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Mysticism, from the Greek μυω (muo, "to conceal"), is the pursuit of achieving communion with or conscious awareness of ultimate reality, the divine, spiritual truth, or God through direct, personal experience (intuition or insight) rather than rational thought; the belief in the existence of realities beyond perceptual or intellectual apprehension that are central to being and directly accessible through personal experience; or the belief that such experience is a genuine and important source of knowledge. In the Hellenistic world, "mystical" referred to secret religious rituals.

Mystics claim to experience intuitive knowledge of transcendent dimensions, beyond the phenomenal or material concrete objects of ordinary perception. The mystic claims to see things that are not part of ordinary experience. William James used the words "ineffable" (which means that something cannot or should not be spoken) and "noetic" (from the Greek νοῦς nous: "relating to consciousness or intuition"), to describe the mystical experience.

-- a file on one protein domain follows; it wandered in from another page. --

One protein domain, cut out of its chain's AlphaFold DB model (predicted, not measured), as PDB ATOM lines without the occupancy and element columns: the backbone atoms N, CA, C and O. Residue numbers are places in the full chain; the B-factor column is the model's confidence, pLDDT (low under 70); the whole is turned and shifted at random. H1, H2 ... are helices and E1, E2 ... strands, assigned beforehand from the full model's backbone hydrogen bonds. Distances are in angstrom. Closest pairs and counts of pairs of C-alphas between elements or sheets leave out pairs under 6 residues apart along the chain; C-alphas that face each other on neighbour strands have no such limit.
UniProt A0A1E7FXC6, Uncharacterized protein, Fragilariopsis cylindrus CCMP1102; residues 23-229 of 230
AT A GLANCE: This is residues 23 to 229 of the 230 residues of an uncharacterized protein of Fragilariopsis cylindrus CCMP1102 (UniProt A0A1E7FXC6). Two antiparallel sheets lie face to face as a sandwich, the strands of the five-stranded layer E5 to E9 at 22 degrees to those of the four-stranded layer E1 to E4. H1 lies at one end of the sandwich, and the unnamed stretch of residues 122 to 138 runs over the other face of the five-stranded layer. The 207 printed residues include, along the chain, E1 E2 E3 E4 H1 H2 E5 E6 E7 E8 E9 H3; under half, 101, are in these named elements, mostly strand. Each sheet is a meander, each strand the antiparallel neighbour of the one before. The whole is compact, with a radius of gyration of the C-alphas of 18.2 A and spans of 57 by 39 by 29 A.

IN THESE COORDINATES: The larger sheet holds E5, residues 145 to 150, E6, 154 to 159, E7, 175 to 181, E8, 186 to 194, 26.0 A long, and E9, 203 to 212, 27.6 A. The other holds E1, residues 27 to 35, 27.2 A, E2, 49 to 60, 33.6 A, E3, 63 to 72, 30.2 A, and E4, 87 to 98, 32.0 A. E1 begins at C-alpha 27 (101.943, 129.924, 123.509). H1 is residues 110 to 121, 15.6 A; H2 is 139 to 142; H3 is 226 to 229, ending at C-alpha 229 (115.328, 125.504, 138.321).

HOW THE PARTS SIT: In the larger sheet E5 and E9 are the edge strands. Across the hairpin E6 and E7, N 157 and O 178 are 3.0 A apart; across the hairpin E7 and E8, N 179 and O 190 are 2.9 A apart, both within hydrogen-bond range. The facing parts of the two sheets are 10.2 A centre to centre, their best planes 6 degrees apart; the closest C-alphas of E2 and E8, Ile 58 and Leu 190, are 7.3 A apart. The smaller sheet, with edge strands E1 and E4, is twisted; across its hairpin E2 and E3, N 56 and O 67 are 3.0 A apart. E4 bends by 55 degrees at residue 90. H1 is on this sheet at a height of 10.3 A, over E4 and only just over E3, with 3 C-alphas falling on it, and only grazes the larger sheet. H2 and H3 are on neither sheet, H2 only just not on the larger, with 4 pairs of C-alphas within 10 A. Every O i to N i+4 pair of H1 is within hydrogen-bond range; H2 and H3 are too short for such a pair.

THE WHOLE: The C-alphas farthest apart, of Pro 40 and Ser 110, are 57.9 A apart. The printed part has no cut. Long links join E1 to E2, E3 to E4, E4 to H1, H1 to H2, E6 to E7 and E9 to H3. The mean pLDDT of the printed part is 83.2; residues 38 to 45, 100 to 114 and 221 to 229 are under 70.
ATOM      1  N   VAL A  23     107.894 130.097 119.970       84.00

A more general definition sees mysticism as an attempt to derive some wider meaning from personal experience, surpassing everyday human understanding and tapping insights normally hidden from our mundane selves. While usually understood in a religious context, a mystical experience may happen to anyone, does not require religious training, can occur unbidden and without preparation, and may not be understood as religious at all. (James, 1902) In various circumstances, such experiences may be interpreted non-exclusively as scientific or artistic inspiration, or even dismissed as a psychological disorder.


Types of mystical experience

The Stanford Encyclopedia of Philosophy features four main common classifications of mystical and religious experiences:

  • Extrovertive
mystical consciousness of the unity of nature overlaid onto one's sense perception of the world.
  • Introvertive